Commentary / World

Goodbye globalism, hello mercantilism?

In June last year, Britain held a referendum to determine whether the country should leave the European Union, and those in favor of Brexit won, though quite narrowly. The two major parties, the Conservatives and Labour, as well as the middle-of-the-road Liberal Democrats, argued that the United Kingdom should remain in the union. The UK Independent Party, which campaigned for Brexit, had won only one seat in Parliament in the June 2015 general election (because of the single-seat, first-past-the-post voting system, even though it garnered 12.6 percent of the total votes). That the “leave” votes still outnumbered the “remain” votes indicated that the general public revolted against the free movement of people within the region under the EU law.

Migration of people within the EU fueled popular dissatisfaction over matters related to public safety, national security and the economy. An influx of immigrants from Eastern Europe deprived unskilled British workers of their jobs, lowered their wages and increased unemployment. The country has been stripped of the means to keep terrorists at bay. It seems clear that these sentiments pushed a majority of the British masses to vote for leaving the EU.

For decades after the end of World War II, the British political landscape was characterized by the Conservative-Labour competition, in which the two major parties took turns running the government. Not only in Britain, but also in the United States, France, Germany and the Netherlands, however, a majority of voters have now become fed up with the rivalry between established major parties and begun to accede to populism, which is premised on confrontation between the general populace and the elite.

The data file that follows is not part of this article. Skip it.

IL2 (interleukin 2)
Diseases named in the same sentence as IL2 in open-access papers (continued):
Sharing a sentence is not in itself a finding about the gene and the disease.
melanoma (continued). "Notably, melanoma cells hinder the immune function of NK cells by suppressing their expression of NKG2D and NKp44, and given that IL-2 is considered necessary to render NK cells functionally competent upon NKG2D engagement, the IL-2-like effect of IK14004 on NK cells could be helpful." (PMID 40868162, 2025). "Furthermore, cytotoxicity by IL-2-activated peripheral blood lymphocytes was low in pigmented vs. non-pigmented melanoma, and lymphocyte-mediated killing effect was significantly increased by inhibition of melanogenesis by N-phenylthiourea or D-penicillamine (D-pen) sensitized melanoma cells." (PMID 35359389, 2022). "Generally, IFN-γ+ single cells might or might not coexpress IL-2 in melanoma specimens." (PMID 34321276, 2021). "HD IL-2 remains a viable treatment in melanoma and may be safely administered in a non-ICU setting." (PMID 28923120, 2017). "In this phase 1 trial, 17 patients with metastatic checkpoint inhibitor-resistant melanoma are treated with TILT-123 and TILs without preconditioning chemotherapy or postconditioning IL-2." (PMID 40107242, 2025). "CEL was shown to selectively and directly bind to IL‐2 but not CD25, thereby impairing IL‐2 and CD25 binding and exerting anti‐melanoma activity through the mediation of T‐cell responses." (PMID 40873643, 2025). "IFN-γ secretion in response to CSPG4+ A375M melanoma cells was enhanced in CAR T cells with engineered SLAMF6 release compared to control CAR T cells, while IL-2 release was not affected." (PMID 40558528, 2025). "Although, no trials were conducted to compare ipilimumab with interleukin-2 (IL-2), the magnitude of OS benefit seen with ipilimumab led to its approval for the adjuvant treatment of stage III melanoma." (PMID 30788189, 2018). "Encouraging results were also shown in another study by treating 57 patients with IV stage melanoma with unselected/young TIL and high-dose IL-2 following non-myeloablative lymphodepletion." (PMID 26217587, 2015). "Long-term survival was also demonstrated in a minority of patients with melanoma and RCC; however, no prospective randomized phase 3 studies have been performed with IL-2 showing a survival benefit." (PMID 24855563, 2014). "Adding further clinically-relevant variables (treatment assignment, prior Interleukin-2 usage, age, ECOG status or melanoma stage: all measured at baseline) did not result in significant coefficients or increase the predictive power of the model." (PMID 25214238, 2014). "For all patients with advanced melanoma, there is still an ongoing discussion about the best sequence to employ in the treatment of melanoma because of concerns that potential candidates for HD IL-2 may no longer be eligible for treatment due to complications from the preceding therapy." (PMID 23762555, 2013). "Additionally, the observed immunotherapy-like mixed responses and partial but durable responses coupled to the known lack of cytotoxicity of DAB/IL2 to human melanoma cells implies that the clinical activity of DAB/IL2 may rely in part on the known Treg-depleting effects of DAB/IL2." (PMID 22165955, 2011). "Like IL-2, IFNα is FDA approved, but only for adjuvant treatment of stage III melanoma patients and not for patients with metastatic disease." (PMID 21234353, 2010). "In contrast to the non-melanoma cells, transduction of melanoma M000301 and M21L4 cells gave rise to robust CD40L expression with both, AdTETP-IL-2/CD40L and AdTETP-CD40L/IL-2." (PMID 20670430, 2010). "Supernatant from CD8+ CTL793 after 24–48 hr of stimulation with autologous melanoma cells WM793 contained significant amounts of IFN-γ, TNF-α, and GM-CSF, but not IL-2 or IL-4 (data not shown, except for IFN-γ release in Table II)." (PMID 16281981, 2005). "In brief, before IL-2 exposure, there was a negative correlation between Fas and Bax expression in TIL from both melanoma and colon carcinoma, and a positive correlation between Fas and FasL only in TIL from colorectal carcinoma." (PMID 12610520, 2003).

All of the major parties that took power in modern Western European countries shared the underlying ideological currents of individualism, liberalism and democracy. They had no choice but to side with globalism — which affirms globalization — and to be tolerant of accepting immigrants and pursuing free trade. There were no outbursts of latent dissatisfaction and insecurity on the part of those who either lost their jobs to immigrants and free trade or were resigned to lower wages, and the established major parties did not try to respond to their potential anger.

Populism is a term given to the political tactics of fueling people’s displeasure and insecurity as a means of gaining their support for a new leader. Inflaming such sentiments of the masses against globalization has constituted the root of the populism on which stood the campaigns of Donald Trump in the 2016 U.S. presidential race and Marine Le Pen in the France presidential election this year.

Bringing up the abstract concept of globalism alone cannot fire up the general public. Immigration and free trade were made specific targets in the fight against globalism. As concrete symbols of anti-immigrant campaigns, Trump proposed building a wall along the U.S. border with Mexico, while Le Pen called for France to secede from the Schengen Agreement. As specific gestures against free trade, Trump pulled the U.S. from the Trans-Pacific Partnership and demanded renegotiating the North American Free Trade Agreement, while Le Pen said France must leave the eurozone.

The rivalry between conservatives and liberals, which prevailed when two major established parties competed for power, has now been replaced by one between the elite and the masses. The charge that the elite support globalism because their jobs would not be lost to immigrants was quite effective in fanning the deep-rooted dissatisfaction and insecurity among the masses.